Stream Order: All You Need to Know
Stream order is defined as the strategy of giving a numeric order to the streams, depending on their tributaries. Also known as the waterbody order, stream order calculation has become one of the common techniques in hydrology. The method is most commonly used for identifying as well as categorizing the structure and types of streams. The most common reason why researchers have been investing their time and resources in stream order is that it is possible to identify the characteristics of the stream just by identifying their order. In addition to that, the type of stream is mainly used for identifying the place of the river in the large water network.
With the help of the Geographic Information System (GIS), scientists can identify not only the type of streams but the numeric order. This information gives them a better idea of the structure of the stream and the river’s place. Take the first-order streams, for example. They do not comprise the concentrated upstream flow. It is identified as the main reason why this network is highly likely to get polluted easily. Basically, there are two popular techniques a researcher has to assign orders for different streams. These are called Strahler and Shreve methods. In this post, we are going to discuss each method in brief. Keep reading.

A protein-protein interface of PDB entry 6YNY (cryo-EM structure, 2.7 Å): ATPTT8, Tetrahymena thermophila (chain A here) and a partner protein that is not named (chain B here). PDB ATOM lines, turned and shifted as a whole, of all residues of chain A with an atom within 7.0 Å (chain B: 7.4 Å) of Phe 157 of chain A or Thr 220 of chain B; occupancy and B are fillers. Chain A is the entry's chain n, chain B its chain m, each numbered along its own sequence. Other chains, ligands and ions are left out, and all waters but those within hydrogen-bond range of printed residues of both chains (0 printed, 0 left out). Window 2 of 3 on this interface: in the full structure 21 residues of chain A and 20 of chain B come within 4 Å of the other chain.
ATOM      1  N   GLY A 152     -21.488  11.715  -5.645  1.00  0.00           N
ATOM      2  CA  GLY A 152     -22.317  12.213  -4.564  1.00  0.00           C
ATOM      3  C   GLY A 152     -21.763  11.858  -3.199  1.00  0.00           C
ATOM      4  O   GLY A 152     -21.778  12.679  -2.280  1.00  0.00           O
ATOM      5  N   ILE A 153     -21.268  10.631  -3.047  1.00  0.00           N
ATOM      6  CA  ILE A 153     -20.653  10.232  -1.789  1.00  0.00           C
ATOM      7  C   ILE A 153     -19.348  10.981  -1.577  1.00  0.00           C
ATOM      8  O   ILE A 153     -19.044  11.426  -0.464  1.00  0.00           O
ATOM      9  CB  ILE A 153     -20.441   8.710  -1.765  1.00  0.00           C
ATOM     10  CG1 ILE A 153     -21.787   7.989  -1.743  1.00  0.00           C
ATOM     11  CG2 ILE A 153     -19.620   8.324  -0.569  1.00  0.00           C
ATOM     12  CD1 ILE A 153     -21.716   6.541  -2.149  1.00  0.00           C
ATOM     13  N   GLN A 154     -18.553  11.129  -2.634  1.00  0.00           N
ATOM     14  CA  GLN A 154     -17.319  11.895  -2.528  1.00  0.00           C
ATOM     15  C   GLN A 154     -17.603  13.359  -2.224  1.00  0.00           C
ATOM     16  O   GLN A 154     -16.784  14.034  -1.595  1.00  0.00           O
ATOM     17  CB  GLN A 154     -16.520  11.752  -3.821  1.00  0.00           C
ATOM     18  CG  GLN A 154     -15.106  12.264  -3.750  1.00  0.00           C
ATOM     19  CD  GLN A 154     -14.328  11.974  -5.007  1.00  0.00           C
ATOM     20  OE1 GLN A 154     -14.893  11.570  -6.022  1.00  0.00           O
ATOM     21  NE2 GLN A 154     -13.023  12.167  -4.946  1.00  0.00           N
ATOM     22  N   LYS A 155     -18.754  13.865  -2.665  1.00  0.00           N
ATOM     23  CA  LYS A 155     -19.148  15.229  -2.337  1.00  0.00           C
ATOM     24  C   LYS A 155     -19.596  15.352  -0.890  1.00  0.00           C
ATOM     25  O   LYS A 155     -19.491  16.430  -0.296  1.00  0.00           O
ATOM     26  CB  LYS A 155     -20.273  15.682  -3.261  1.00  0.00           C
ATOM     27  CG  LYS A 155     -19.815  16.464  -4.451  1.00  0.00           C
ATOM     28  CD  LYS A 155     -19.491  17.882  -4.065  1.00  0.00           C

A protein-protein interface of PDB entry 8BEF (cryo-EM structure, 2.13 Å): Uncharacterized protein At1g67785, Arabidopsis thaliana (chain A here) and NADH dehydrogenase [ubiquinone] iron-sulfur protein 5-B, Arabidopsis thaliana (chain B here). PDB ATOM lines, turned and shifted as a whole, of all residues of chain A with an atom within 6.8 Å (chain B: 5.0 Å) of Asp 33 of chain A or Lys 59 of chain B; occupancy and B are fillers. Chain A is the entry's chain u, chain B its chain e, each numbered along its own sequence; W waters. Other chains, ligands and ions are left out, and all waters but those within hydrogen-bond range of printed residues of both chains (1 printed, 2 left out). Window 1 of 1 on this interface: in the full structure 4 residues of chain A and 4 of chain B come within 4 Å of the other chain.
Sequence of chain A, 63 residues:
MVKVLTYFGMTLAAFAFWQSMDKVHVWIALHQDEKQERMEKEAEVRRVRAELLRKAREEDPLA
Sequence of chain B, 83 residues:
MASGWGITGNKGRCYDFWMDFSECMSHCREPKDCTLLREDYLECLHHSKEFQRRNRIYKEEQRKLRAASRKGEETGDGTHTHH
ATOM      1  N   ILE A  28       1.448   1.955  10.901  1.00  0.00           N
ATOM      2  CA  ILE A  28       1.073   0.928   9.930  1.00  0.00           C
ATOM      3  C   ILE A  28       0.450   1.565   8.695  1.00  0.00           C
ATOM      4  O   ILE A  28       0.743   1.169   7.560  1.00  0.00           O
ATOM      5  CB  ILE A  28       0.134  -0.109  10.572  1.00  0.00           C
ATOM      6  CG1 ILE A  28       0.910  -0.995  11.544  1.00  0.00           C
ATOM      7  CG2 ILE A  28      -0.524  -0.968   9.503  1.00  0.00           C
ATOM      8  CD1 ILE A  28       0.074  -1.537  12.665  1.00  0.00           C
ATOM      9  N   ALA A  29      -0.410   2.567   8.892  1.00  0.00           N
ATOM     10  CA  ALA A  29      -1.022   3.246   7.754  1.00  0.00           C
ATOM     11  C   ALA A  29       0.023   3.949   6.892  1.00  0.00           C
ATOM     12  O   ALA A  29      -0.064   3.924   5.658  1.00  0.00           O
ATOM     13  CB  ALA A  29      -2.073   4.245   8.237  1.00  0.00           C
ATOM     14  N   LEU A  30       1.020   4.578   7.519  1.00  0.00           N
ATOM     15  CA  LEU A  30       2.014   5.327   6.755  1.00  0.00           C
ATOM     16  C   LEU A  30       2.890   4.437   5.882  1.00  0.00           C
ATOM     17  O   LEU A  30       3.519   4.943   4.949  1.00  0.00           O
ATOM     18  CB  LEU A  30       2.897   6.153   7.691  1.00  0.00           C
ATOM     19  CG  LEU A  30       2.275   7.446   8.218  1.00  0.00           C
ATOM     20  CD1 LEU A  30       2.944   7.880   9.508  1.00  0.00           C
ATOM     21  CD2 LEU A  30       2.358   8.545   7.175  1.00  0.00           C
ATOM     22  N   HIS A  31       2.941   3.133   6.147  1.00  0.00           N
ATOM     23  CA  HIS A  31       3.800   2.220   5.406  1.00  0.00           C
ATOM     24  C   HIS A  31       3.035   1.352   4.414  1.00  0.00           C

According to the Strahler method, each link that isn’t associated with the tributaries is given order 1 and is called first order. Note that the order increases automatically as soon as the same types and order of the streams intersect. In this method, the two same order link intersections will result in the two-order link. Similarly, when the two two-order links are joined, they lead to a third-order link.
There is no denying that the Strahler method is the most popular and widely used stream ordering technique we have discovered so far. It is also the only method to deliver the most accurate results when identifying the type and order of a stream. The reason is pretty simple. The method takes only the ordered links into account. The order increases as soon as more links of the same order intersect with each other, instead of including the random links in the calculation. It is also important to note that the Strahler method could be a little sensitive when it comes to adding new links or removing the existing ones from the network.
Unlike the above-mentioned technique, the Shreve method identifies the order and type of streams in a different way. The method is different from the Strahler method in that it takes all the links present in the network into account. Similar to the above technique, each link in this method is given the order of 1 (so long as these are exterior links). The method, however, uses an additive technique. For instance, the first and second-order intersection results in the third-order link, which is totally opposite from the Strahler method where order links are generated based on the intersection of the same orders.